Harvard University ‘s library materials are disintegrating. That’s true of materials in all the research libraries in the U.S.–and the world, for that matter. But Harvard’s librarians, as one example, have been diligently undertaking a preservation project to digitize these materials before they’re gone altogether. Additionally, they’re making some of these digital libraries accessible by the public for free in their Open Collections Program. One such collection to take note of is the READING Harvard Views Of Readers, Readership and Reading History.

Reading: Harvard Views of Readers, Readership, and Reading History is an online exploration of the intellectual, cultural, and political history of reading as reflected in the historical holdings of the Harvard Libraries. For Internet users worldwide, Reading provides unparalleled digital access to a significant selection of unique source materials:

  • personally annotated books owned by John Keats, Herman Melville, Hester Lynch Piozzi, and others
  • William Wordsworth’s private library catalog
  • commonplace books used by Joseph Conrad, Washington Irving, Victor Hugo, and more
  • records of the Harvard College Library that reveal the reading activities of Emerson, Longfellow, and Thoreau
  • historical textbooks that document the principles, and some of the biases, in reading instruction from the 18th to the early 20th centuries
  • more than 250,000 pages from 1,200 individual items from the Harvard collections, including 800 books and 400 manuscript selections

For researchers, teachers, and students who may not have ready access to extensive historical collections, Reading provides an inspired opportunity to participate more fully in this rapidly expanding research area.


BBC Online

March 29, 2010

The Web-based service of the BBC–BBC Online, is one of the world’s largest and most visited websites with over 2 million pages in 2007. The websites include news from the BBC News Online, a sports section, music, science, technology and entertainment pages, parenting, weather and travel information…and a whole lot else.


Crazy About Pets?

March 5, 2010

Petplace.com IS crazy about pets! With a library of over 10,000 veterinarian approved articles they offer the largest and most complete source of pet information available anywhere. They not only offer the most comprehensive resource for pet health and wellness, but they also have over 4,000 heartwarming “Pet Stories” that will make you, laugh, cry and feel good inside.

The Unhappy Hipsters

January 31, 2010

Another architecture/design website but this one’s for laughs. The Unhappy Hipsters takes photos from leading design magazines like Dwell and adds a wry comment pointing out the unfriendliness in the bankrupt design–in human terms. We don’t know who posts on this blog but he/she has an amusing avatar. If you, too, believe there is something missing from the minimal design themes so rampant in magazine spreads these days, take a glance at this website and have a laugh or two. And wait with the rest of us for the pendulum to swing back to human friendly.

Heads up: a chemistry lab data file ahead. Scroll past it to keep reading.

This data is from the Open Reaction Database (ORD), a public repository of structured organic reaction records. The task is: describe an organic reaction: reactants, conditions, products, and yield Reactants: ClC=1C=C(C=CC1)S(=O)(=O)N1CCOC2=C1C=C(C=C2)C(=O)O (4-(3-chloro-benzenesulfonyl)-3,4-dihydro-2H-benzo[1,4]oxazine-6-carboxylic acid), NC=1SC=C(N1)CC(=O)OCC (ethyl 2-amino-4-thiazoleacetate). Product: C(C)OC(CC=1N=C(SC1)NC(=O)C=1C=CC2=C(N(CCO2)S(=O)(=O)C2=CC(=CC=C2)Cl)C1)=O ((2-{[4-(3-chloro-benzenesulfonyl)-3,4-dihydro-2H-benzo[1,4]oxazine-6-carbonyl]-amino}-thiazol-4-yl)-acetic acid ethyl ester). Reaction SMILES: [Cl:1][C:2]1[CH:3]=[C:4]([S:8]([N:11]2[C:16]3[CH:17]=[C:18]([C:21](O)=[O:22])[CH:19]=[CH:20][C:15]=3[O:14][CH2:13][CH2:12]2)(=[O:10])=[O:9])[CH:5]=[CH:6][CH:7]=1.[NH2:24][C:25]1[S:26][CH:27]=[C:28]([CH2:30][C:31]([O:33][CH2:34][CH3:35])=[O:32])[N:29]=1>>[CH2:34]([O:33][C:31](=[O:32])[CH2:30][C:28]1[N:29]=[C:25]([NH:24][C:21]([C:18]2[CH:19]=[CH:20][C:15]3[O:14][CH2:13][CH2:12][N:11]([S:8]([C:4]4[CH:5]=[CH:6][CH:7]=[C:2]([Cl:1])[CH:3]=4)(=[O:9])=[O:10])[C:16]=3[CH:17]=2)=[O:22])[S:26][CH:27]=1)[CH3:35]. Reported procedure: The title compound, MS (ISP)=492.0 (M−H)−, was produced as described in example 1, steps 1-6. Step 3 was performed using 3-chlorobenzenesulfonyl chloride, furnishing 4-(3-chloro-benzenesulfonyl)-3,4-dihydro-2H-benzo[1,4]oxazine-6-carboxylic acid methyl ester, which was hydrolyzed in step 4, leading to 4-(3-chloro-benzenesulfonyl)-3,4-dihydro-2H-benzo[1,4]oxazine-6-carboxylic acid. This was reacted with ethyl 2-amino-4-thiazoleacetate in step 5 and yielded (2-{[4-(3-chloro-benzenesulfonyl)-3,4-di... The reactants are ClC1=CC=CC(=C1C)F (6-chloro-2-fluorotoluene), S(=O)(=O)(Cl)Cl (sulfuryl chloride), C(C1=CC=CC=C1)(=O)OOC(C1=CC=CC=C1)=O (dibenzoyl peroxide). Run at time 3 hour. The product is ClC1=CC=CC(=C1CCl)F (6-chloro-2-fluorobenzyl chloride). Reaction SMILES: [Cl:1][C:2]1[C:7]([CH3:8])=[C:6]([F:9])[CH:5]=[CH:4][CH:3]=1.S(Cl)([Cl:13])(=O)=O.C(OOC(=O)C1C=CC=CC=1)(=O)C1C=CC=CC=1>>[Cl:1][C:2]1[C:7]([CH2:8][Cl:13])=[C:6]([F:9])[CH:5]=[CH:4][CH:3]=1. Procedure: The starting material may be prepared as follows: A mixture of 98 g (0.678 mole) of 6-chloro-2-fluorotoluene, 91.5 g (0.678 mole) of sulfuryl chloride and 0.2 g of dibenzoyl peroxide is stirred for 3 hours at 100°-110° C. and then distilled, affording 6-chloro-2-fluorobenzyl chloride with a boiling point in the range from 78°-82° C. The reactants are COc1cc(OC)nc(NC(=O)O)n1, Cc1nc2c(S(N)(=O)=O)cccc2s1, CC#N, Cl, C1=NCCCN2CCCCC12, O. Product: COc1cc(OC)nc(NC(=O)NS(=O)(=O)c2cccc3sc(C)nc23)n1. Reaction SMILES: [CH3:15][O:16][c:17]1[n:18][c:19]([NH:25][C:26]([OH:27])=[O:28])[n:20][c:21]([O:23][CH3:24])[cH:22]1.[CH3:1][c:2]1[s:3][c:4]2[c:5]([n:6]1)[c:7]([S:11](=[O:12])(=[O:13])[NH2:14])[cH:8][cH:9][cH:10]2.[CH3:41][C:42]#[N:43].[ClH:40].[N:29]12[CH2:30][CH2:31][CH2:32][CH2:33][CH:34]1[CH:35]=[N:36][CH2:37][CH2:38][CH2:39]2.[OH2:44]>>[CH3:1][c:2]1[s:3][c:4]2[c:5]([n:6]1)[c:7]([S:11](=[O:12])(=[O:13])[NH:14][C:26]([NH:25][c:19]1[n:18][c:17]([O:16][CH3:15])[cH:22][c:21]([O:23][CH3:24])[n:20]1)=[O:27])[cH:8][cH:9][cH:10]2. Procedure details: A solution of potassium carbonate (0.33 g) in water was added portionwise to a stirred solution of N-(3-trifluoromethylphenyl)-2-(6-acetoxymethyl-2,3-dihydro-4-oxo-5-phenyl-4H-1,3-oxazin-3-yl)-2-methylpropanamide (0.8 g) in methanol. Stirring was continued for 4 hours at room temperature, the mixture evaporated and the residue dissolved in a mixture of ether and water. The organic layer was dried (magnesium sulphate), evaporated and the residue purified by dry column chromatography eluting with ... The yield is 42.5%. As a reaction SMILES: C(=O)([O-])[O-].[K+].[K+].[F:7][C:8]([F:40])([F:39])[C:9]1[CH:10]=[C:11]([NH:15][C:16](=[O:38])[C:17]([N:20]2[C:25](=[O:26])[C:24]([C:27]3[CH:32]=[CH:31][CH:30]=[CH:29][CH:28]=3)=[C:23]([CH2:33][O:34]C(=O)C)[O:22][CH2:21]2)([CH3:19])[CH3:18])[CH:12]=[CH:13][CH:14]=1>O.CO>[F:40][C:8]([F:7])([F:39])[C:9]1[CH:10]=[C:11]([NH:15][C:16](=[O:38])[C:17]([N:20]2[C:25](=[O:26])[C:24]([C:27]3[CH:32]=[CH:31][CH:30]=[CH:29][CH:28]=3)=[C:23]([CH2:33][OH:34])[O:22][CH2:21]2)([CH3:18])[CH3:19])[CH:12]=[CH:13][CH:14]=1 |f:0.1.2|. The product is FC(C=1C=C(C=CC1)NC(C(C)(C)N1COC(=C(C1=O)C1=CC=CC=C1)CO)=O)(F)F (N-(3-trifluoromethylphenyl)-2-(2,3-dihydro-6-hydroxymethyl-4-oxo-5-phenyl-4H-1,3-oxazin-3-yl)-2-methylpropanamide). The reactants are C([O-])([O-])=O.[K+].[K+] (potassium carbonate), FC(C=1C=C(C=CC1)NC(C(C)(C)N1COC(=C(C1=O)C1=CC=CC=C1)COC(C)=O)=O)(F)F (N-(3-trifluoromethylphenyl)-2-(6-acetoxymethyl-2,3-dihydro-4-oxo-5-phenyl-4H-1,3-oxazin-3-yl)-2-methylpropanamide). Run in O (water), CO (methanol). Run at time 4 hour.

Thanks to Curt Cox from the Davis Partnership in Denver for sending us the link.


The Essex Library has been very fortunate to have Centerbrook Architects generously sponsor and provide a second series of architecture lectures with a third in the planning stages for next year. A recent addition to their award-winning website is a blog–The Millrace– where members of the firm have posted about what inspires and interests them. If you have any interest in architecture, design or getting to know architects a little better, take a look at their blog-it will be rewarding.

Don’t miss out on Yale School of Architecture Professor Kent Bloomer’s lecture, “Why Not Ornament?”,  Friday, February 12th at 7 p.m. at the Essex Town Hall.


Systematically and mercilessly disassembling, flushing, greasing, and re-packing the cycling culture. That’s the BikeSnobNYC’s mantra. If you’re serious about riding, you’re probably already familiar with the blog. But wait–there’s a BikeSnob book coming out in May from Chronicle Books:

“Cycling is exploding in a good way. Urbanites everywhere, from ironic hipsters to earth-conscious commuters, are taking to the bike like aquatic mammals to water. BikeSnobNYC cycling’s most prolific, well-known, hilarious, and anonymous blogger brings a fresh and humorous perspective to the most important vehicle to hit personal transportation since the horse. Bike Snob treats readers to a laugh-out-loud rant and rave about the world of bikes and their riders, and offers a unique look at the ins and outs of cycling, from its history and hallmarks to its wide range of bizarre practitioners. Throughout, the author lampoons the missteps, pretensions, and absurdities of bike culture while maintaining a contagious enthusiasm for cycling itself. Bike Snob is an essential volume for anyone who knows, is, or wants to become a cyclist.”

Who knew origami had gotten so complicated and fascinating since we folded our last crane? Independent Lens–the PBS series which showcases terrific independent films–presented Between The Folds recently.

“Origami may seem an unlikely medium for understanding and explaining the world. But around the globe, several fine artists and theoretical scientists are abandoning more conventional career paths to forge lives as modern-day paper folders. Through origami, these offbeat and provocative minds are reshaping ideas of creativity and revealing the relationship between art and science.”

These artists and scientists have gone way beyond the old “kootie-catcher” to create pieces of exquisitely folded paper that sometimes don’t even resemble paper in the end. Take a look at the film’s site and be sure to follow the links to the individual artist’s sites where you can see what they’re up to and interested in.

Thanks to Centerbrook Architect’s Ken MacLeod for bringing this wonderful film to our attention.